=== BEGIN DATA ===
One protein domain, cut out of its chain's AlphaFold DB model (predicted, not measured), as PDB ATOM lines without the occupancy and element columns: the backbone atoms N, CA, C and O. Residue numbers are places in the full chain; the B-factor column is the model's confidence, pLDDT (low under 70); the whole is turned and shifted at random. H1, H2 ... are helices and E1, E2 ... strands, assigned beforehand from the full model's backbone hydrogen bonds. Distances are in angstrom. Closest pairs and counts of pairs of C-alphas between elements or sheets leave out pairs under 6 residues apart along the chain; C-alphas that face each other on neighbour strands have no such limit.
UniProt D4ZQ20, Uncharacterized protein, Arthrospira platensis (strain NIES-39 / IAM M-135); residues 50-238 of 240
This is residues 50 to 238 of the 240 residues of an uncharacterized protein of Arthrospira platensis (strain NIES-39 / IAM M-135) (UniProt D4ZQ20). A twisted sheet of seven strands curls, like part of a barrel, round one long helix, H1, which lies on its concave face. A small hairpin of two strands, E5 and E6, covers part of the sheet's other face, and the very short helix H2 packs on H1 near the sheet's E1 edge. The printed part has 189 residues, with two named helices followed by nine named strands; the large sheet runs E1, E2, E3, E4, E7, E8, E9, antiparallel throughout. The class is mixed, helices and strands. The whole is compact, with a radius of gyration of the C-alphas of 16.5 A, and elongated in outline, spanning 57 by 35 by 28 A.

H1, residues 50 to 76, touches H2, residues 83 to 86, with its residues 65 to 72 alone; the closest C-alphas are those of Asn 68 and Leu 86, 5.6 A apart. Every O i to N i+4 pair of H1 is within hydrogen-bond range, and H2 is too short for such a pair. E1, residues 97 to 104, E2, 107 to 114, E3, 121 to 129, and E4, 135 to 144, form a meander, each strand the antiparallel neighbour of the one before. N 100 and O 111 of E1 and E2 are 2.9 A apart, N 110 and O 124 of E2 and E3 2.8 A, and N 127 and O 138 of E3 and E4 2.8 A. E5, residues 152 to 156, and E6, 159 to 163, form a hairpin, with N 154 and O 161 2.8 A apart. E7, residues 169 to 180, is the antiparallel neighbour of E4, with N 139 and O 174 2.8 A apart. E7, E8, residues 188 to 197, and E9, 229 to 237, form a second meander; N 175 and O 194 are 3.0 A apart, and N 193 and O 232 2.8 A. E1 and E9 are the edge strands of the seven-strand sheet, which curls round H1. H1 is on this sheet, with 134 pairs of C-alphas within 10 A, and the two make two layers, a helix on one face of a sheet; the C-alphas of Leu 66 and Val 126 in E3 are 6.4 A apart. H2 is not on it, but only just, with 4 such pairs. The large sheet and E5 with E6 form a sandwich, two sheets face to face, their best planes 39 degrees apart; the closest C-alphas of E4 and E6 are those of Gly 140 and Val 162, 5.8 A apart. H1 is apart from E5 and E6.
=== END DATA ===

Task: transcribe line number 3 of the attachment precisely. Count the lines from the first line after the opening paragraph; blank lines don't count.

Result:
H1, residues 50 to 76, touches H2, residues 83 to 86, with its residues 65 to 72 alone; the closest C-alphas are those of Asn 68 and Leu 86, 5.6 A apart. Every O i to N i+4 pair of H1 is within hydrogen-bond range, and H2 is too short for such a pair. E1, residues 97 to 104, E2, 107 to 114, E3, 121 to 129, and E4, 135 to 144, form a meander, each strand the antiparallel neighbour of the one before. N 100 and O 111 of E1 and E2 are 2.9 A apart, N 110 and O 124 of E2 and E3 2.8 A, and N 127 and O 138 of E3 and E4 2.8 A. E5, residues 152 to 156, and E6, 159 to 163, form a hairpin, with N 154 and O 161 2.8 A apart. E7, residues 169 to 180, is the antiparallel neighbour of E4, with N 139 and O 174 2.8 A apart. E7, E8, residues 188 to 197, and E9, 229 to 237, form a second meander; N 175 and O 194 are 3.0 A apart, and N 193 and O 232 2.8 A. E1 and E9 are the edge strands of the seven-strand sheet, which curls round H1. H1 is on this sheet, with 134 pairs of C-alphas within 10 A, and the two make two layers, a helix on one face of a sheet; the C-alphas of Leu 66 and Val 126 in E3 are 6.4 A apart. H2 is not on it, but only just, with 4 such pairs. The large sheet and E5 with E6 form a sandwich, two sheets face to face, their best planes 39 degrees apart; the closest C-alphas of E4 and E6 are those of Gly 140 and Val 162, 5.8 A apart. H1 is apart from E5 and E6.